AWOL – Consequences
Case study: PCIT vs. NRA Iron and Steel
A two-judge bench of Supreme Court comprising Justice Indu Malhotra and Justice U.U. Lalit in the case of PCIT vs. NRA Iron and Steel has held that providing the only identity of the investors and using appropriate banking channels was not sufficient to prove the genuineness and creditworthiness of investors under section 68.
Assessing officer’s investigation
The AO conducted a detailed investigation on the investors and found:
- The address provided for some companies didn’t house the company.
- The source of funds for the investment could not be established.
As a result, the AO added the amount invested to the income of the assessee.
The journey of the case
The case was appealed by the assessee, and the CIT(A), ITAT and the HC all ruled in favour of the assessee, NRA Iron and Steel.
The CIT and ITAT seem to have relied on the case of CIT vs. Divine Leasing, Delhi HC 2008, 299 ITR 268 (Del) (The SC in CIT vs. Lovely Exports  216 CTR 195 (S.C.) dismissed an SLP against this order). In this case, the court had observed that the assessee had discharged the primary burden under section 68 by providing the details of the investors, and since the AO had failed to present any reasonable evidence indicating the non-genuineness of the creditors, the court ruled in favour of the assessee.
In the HC, the matter was dismissed on the basis that there was no substantial question of law to decide on and the lower courts had already adjudicated on the facts of the case.
Now the Supreme Court
The SC differed from the lower courts on the point of whether the responsibility to prove the genuineness of the investors u/s 68 was discharged by the assessee and since there were no arguments provided, it ruled in favour of the Revenue and used the following to support its judgment:
- 264 ITR 254 (Gau) Nemi Chand Kothari (2003 Gauhati HC): This case mentions that only using proper banking channels to channel investments is not sufficient to prove that the creditor is genuine.
- It also accepted the proof submitted by the AO on the investors being merely paper companies since neither the investors nor the assessee showed otherwise.
Differences between Divine Leasing and PCIT vs. NRA Iron and Steel case
Here are few key differences between the cases:
|Divine Leasing||NRA Steel|
|– No detailed investigation was|
done on the creditors or at least
wasn’t in the record of the case.
– Only summons u/s 131 had been
issued and no follow up
the investigation was done.
– Since AO had no cogent evidence
to show that their veracity could
be doubted, the burden of proof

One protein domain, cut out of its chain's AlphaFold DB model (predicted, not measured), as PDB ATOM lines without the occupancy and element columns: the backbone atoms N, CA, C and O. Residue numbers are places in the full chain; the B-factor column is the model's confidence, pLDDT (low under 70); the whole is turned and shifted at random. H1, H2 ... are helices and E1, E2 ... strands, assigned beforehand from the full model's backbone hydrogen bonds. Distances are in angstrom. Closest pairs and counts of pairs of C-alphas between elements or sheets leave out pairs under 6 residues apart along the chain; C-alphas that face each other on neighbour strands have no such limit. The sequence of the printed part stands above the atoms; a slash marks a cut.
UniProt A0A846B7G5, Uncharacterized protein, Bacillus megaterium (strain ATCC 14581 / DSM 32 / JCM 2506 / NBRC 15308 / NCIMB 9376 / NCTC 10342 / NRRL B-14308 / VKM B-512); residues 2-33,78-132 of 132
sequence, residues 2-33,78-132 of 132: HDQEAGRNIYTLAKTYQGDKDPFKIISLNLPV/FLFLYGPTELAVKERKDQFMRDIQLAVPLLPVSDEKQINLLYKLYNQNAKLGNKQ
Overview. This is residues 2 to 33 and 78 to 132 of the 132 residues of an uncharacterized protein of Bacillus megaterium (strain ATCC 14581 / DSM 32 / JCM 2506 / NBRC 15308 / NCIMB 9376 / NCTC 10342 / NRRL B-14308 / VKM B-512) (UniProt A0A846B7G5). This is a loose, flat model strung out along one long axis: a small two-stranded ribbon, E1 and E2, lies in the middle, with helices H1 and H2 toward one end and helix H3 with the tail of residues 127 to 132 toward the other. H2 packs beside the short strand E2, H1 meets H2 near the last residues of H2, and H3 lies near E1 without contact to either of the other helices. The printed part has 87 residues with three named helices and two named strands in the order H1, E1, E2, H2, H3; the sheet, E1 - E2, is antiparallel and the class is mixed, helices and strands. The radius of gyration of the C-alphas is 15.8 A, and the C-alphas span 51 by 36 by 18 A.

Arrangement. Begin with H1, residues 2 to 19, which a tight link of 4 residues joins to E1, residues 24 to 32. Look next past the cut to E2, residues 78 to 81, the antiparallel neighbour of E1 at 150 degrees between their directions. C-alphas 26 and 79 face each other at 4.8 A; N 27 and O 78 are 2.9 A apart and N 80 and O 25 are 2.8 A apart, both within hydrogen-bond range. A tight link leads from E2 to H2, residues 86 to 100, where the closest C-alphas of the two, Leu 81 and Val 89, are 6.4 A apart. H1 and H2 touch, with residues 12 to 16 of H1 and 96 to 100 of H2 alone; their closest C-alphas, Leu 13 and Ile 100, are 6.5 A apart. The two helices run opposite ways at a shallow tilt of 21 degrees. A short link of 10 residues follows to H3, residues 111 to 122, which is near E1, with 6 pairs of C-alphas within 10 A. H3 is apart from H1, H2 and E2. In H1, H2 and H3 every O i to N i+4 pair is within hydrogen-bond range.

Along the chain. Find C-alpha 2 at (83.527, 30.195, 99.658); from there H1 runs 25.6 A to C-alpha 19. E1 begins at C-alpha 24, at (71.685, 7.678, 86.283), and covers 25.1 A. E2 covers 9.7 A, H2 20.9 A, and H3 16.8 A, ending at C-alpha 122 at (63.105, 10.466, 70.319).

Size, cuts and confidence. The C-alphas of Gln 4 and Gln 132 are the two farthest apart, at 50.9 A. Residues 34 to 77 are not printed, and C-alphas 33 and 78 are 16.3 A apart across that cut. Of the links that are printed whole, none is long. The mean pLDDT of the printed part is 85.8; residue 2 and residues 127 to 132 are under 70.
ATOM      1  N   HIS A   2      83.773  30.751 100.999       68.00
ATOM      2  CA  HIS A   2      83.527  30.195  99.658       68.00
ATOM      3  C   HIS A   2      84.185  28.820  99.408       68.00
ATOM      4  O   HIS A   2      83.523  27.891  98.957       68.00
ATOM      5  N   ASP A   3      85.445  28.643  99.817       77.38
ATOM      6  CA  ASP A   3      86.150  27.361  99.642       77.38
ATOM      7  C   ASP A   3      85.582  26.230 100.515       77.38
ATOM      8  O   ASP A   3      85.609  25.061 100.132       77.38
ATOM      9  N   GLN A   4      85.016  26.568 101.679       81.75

would stand discharged on the
part of the assessee.
|– AO carried out a detailed investigation and found compelling evidence to doubt the genuineness of the transaction and the creditors. |
– No counter-argument was provided and the assessee did not appear in court
– Since the burden of proof was not discharged, the SC held in favour of revenue
Moreover, from the AY 2013-14, Section 68 was amended to the effect that in case of share application money, investors must also offer a satisfactory explanation to prove the genuineness of the investment.
Missing in action
At both the High Court and Supreme Court, the assessee was not present, and the decisions were given ex-parte.
On 26 July 2017, immediately prior to the order of ITAT, Bhushan Steel Ltd. was admitted into a resolution program. NRA Steel used to be a group company of Bhushan steel, change in personnel and subsequent corporate difficulties may have contributed to NRA’s inability to defend the proceedings before the High Court and Supreme Court.
The absence could have been a contributing factor in the outcome of the decision.
Know your judges
Looking at the profiles of both the presiding judges in PCIT vs. NRA Iron and Steel gives a very important insight:
None of them had ever judged a case on Section 68 or the bogus share application money issue in the past.
This was advantageous to both the parties, inasmuch as they had the opportunity to shape the narrative of the precedents in their favour. In an ex parte case the Revenue did just that.
Our Analysis of ex-parte cases
The SC has had to decide 7 tax cases ex parte over the years. The side with representation has won the case thrice, while the other 4 times the unrepresented party has come out on top.
However, 1971 was the last time an unrepresented party won an ex parte tax case at the SC. It seems safe to say that not entering an appearance put NRA at a substantial disadvantage in this particular case.
What are your thoughts on this case? Leave a comment below and let us know!
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Written by Siddharth Priyadarshi Sharma, Product Manager- Legal @ Riverus